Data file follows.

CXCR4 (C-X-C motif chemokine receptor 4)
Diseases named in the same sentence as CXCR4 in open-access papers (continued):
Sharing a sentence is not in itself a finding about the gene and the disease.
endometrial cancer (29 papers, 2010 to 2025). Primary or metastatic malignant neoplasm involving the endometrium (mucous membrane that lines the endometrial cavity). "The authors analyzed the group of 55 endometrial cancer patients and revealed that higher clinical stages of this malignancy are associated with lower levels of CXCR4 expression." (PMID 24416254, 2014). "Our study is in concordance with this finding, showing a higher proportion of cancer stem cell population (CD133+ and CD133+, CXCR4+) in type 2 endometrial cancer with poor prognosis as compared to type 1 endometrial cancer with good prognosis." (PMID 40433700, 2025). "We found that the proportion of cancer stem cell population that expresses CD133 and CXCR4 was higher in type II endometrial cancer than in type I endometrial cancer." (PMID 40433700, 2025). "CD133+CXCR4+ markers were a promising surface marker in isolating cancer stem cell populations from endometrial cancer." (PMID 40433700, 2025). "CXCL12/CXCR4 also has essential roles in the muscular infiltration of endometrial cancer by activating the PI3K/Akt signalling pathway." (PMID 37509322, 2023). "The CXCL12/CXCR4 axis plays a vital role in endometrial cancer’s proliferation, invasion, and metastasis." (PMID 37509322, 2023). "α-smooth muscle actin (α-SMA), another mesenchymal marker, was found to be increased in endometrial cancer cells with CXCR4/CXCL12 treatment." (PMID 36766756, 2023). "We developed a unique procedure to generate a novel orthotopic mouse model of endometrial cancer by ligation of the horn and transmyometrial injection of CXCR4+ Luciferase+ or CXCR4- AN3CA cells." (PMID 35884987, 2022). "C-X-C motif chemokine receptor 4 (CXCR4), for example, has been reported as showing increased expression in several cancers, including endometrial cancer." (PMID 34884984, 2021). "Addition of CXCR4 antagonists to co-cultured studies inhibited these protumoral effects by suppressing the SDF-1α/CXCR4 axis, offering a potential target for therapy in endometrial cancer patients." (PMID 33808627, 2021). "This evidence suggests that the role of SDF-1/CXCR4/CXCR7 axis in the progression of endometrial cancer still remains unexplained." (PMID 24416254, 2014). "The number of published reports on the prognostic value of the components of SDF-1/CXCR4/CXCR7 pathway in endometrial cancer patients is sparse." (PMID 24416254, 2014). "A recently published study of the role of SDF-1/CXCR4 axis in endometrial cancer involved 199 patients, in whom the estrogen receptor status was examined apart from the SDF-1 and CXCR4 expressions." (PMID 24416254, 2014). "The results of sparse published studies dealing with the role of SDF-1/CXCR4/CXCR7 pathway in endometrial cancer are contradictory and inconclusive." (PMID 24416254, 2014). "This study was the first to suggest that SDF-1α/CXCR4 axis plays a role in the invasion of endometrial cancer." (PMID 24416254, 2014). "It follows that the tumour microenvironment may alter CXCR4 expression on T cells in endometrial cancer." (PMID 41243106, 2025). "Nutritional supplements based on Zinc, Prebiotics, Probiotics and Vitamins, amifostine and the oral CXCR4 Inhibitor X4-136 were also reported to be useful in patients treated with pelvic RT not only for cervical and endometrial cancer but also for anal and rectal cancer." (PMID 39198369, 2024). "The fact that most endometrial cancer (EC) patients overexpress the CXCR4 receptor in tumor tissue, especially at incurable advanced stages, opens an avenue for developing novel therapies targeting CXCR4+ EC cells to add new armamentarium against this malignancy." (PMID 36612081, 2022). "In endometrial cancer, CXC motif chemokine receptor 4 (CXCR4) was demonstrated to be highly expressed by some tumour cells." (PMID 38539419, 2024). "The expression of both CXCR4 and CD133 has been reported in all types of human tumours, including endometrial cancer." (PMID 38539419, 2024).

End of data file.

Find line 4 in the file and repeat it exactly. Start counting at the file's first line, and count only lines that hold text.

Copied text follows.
endometrial cancer (29 papers, 2010 to 2025). Primary or metastatic malignant neoplasm involving the endometrium (mucous membrane that lines the endometrial cavity). "The authors analyzed the group of 55 endometrial cancer patients and revealed that higher clinical stages of this malignancy are associated with lower levels of CXCR4 expression." (PMID 24416254, 2014). "Our study is in concordance with this finding, showing a higher proportion of cancer stem cell population (CD133+ and CD133+, CXCR4+) in type 2 endometrial cancer with poor prognosis as compared to type 1 endometrial cancer with good prognosis." (PMID 40433700, 2025). "We found that the proportion of cancer stem cell population that expresses CD133 and CXCR4 was higher in type II endometrial cancer than in type I endometrial cancer." (PMID 40433700, 2025). "CD133+CXCR4+ markers were a promising surface marker in isolating cancer stem cell populations from endometrial cancer." (PMID 40433700, 2025). "CXCL12/CXCR4 also has essential roles in the muscular infiltration of endometrial cancer by activating the PI3K/Akt signalling pathway." (PMID 37509322, 2023). "The CXCL12/CXCR4 axis plays a vital role in endometrial cancer’s proliferation, invasion, and metastasis." (PMID 37509322, 2023). "α-smooth muscle actin (α-SMA), another mesenchymal marker, was found to be increased in endometrial cancer cells with CXCR4/CXCL12 treatment." (PMID 36766756, 2023). "We developed a unique procedure to generate a novel orthotopic mouse model of endometrial cancer by ligation of the horn and transmyometrial injection of CXCR4+ Luciferase+ or CXCR4- AN3CA cells." (PMID 35884987, 2022). "C-X-C motif chemokine receptor 4 (CXCR4), for example, has been reported as showing increased expression in several cancers, including endometrial cancer." (PMID 34884984, 2021). "Addition of CXCR4 antagonists to co-cultured studies inhibited these protumoral effects by suppressing the SDF-1α/CXCR4 axis, offering a potential target for therapy in endometrial cancer patients." (PMID 33808627, 2021). "This evidence suggests that the role of SDF-1/CXCR4/CXCR7 axis in the progression of endometrial cancer still remains unexplained." (PMID 24416254, 2014). "The number of published reports on the prognostic value of the components of SDF-1/CXCR4/CXCR7 pathway in endometrial cancer patients is sparse." (PMID 24416254, 2014). "A recently published study of the role of SDF-1/CXCR4 axis in endometrial cancer involved 199 patients, in whom the estrogen receptor status was examined apart from the SDF-1 and CXCR4 expressions." (PMID 24416254, 2014). "The results of sparse published studies dealing with the role of SDF-1/CXCR4/CXCR7 pathway in endometrial cancer are contradictory and inconclusive." (PMID 24416254, 2014). "This study was the first to suggest that SDF-1α/CXCR4 axis plays a role in the invasion of endometrial cancer." (PMID 24416254, 2014). "It follows that the tumour microenvironment may alter CXCR4 expression on T cells in endometrial cancer." (PMID 41243106, 2025). "Nutritional supplements based on Zinc, Prebiotics, Probiotics and Vitamins, amifostine and the oral CXCR4 Inhibitor X4-136 were also reported to be useful in patients treated with pelvic RT not only for cervical and endometrial cancer but also for anal and rectal cancer." (PMID 39198369, 2024). "The fact that most endometrial cancer (EC) patients overexpress the CXCR4 receptor in tumor tissue, especially at incurable advanced stages, opens an avenue for developing novel therapies targeting CXCR4+ EC cells to add new armamentarium against this malignancy." (PMID 36612081, 2022). "In endometrial cancer, CXC motif chemokine receptor 4 (CXCR4) was demonstrated to be highly expressed by some tumour cells." (PMID 38539419, 2024). "The expression of both CXCR4 and CD133 has been reported in all types of human tumours, including endometrial cancer." (PMID 38539419, 2024).